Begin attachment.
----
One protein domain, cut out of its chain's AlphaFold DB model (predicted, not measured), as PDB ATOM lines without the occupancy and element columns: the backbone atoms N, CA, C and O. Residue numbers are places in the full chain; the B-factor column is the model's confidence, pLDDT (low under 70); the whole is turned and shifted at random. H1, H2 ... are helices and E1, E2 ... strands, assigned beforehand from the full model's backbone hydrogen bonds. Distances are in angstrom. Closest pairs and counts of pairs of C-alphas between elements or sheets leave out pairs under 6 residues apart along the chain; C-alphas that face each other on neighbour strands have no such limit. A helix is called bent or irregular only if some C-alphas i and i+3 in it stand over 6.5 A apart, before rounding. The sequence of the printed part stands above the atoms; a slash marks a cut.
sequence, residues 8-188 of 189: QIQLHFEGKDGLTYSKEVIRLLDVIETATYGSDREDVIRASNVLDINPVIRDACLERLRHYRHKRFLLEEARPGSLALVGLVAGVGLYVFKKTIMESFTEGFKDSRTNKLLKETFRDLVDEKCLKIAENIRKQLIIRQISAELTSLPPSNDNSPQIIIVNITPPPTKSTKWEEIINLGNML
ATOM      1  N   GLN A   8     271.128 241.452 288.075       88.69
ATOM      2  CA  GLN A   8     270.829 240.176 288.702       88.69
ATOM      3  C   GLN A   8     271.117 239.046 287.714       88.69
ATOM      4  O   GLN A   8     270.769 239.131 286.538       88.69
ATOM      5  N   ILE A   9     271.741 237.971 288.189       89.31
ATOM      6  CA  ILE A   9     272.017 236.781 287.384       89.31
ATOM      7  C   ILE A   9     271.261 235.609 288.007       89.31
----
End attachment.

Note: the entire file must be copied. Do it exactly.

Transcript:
One protein domain, cut out of its chain's AlphaFold DB model (predicted, not measured), as PDB ATOM lines without the occupancy and element columns: the backbone atoms N, CA, C and O. Residue numbers are places in the full chain; the B-factor column is the model's confidence, pLDDT (low under 70); the whole is turned and shifted at random. H1, H2 ... are helices and E1, E2 ... strands, assigned beforehand from the full model's backbone hydrogen bonds. Distances are in angstrom. Closest pairs and counts of pairs of C-alphas between elements or sheets leave out pairs under 6 residues apart along the chain; C-alphas that face each other on neighbour strands have no such limit. A helix is called bent or irregular only if some C-alphas i and i+3 in it stand over 6.5 A apart, before rounding. The sequence of the printed part stands above the atoms; a slash marks a cut.
sequence, residues 8-188 of 189: QIQLHFEGKDGLTYSKEVIRLLDVIETATYGSDREDVIRASNVLDINPVIRDACLERLRHYRHKRFLLEEARPGSLALVGLVAGVGLYVFKKTIMESFTEGFKDSRTNKLLKETFRDLVDEKCLKIAENIRKQLIIRQISAELTSLPPSNDNSPQIIIVNITPPPTKSTKWEEIINLGNML
ATOM      1  N   GLN A   8     271.128 241.452 288.075       88.69
ATOM      2  CA  GLN A   8     270.829 240.176 288.702       88.69
ATOM      3  C   GLN A   8     271.117 239.046 287.714       88.69
ATOM      4  O   GLN A   8     270.769 239.131 286.538       88.69
ATOM      5  N   ILE A   9     271.741 237.971 288.189       89.31
ATOM      6  CA  ILE A   9     272.017 236.781 287.384       89.31
ATOM      7  C   ILE A   9     271.261 235.609 288.007       89.31